Never met him, never knew him, but I've been reading his stuff for nearly thirty years.
I feel like I just lost an old friend, although this can be as nothing to those who could genuinely call GK their friend.
When I first met Guy Kewney, who died early this morning after a long struggle with cancer, he was already firmly established as star columnist at Personal Computer World - then, and for years to come, the UK's flagship IT publication. Until he started working for The Register a couple of years back, that was one of the few …
Just read the story and am totally shocked. I have been reading IT mags such as PCW since 1985 and always enjoyed Guy's articles. I'm sure I will not be alone in saying that he will be sadly missed by all. Best wishes and condolences to his family at this awful time. I'll be raising a glass to Guy tonight.
Some years ago I was working at ZDNet and was introduced to Guy. I was a huge fan of his writing and decided I would be cool about meeting a hero. Who knows, I thought, we might even be on nodding terms in the office, maybe even the odd "good morning".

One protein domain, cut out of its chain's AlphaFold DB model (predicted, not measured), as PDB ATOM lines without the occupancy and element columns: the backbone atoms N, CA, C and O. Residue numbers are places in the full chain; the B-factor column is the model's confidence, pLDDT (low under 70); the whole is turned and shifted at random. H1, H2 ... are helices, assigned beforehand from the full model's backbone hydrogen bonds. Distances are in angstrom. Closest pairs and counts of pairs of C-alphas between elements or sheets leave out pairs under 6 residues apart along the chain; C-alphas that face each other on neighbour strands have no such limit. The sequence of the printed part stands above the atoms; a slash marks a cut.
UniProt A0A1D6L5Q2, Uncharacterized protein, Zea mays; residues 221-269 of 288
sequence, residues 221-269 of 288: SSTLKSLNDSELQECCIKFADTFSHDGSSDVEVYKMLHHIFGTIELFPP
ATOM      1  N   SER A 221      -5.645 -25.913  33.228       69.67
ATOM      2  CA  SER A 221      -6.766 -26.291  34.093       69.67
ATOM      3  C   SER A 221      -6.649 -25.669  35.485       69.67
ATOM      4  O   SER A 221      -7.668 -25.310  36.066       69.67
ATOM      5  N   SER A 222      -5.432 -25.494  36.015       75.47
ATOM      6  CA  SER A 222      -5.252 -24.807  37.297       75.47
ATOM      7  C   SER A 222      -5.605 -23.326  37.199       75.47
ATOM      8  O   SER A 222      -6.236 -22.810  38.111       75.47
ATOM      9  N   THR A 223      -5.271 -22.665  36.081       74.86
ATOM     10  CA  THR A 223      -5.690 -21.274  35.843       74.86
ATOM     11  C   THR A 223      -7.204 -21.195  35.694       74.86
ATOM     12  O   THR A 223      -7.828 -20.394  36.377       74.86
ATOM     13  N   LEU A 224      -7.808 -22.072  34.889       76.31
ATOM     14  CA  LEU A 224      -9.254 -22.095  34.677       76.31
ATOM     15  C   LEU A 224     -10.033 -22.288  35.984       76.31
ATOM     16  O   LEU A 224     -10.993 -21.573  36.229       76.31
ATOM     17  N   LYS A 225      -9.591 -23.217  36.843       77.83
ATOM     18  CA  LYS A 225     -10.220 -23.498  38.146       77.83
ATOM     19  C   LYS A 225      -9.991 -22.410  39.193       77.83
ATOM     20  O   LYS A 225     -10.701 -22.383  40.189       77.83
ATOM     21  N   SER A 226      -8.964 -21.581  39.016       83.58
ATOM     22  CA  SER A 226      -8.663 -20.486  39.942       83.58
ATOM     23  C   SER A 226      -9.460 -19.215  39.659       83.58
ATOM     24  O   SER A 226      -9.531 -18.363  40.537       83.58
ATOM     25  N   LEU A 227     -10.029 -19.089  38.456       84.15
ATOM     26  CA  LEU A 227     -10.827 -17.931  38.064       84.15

So why did I only manage to gush like a pre-adolescent girl something like "I'm your biggest fan!"?
My ZDNet contact mercilessly took the p!ss out of me for weeks after that. As for Guy - I think he avoided me, just in case.
I remember being awestruck by Guy when I started working on PCW in 1983. His knowledge of the industry was only matched by his disdain for deadlines. It was a monthly ritual watching the editor go even more grey as the presses waited to roll and Guy's column still hadn't turned up...
People like Guy just don't exist in the industry any more.
He will be missed.
I've been reading Guy's work for over 30 years, since the early issues of PCW. He was one of the computing journalists who made it worth buying a magazine just because he had written an article for it.
I cannot say how much I will miss seeing his clear and concise style of writing.
I especially remember his reviews of the original Acorn Archimedes in Byte, where he was able to do a quality job of reviewing a world-class product in a US publication. This is one of the few issues of Byte that I have kept in my keepsakes collection, and it will become all the more treasured as a result.
My condolences to Lucy, and everyone else who had the privilege of knowing him personally.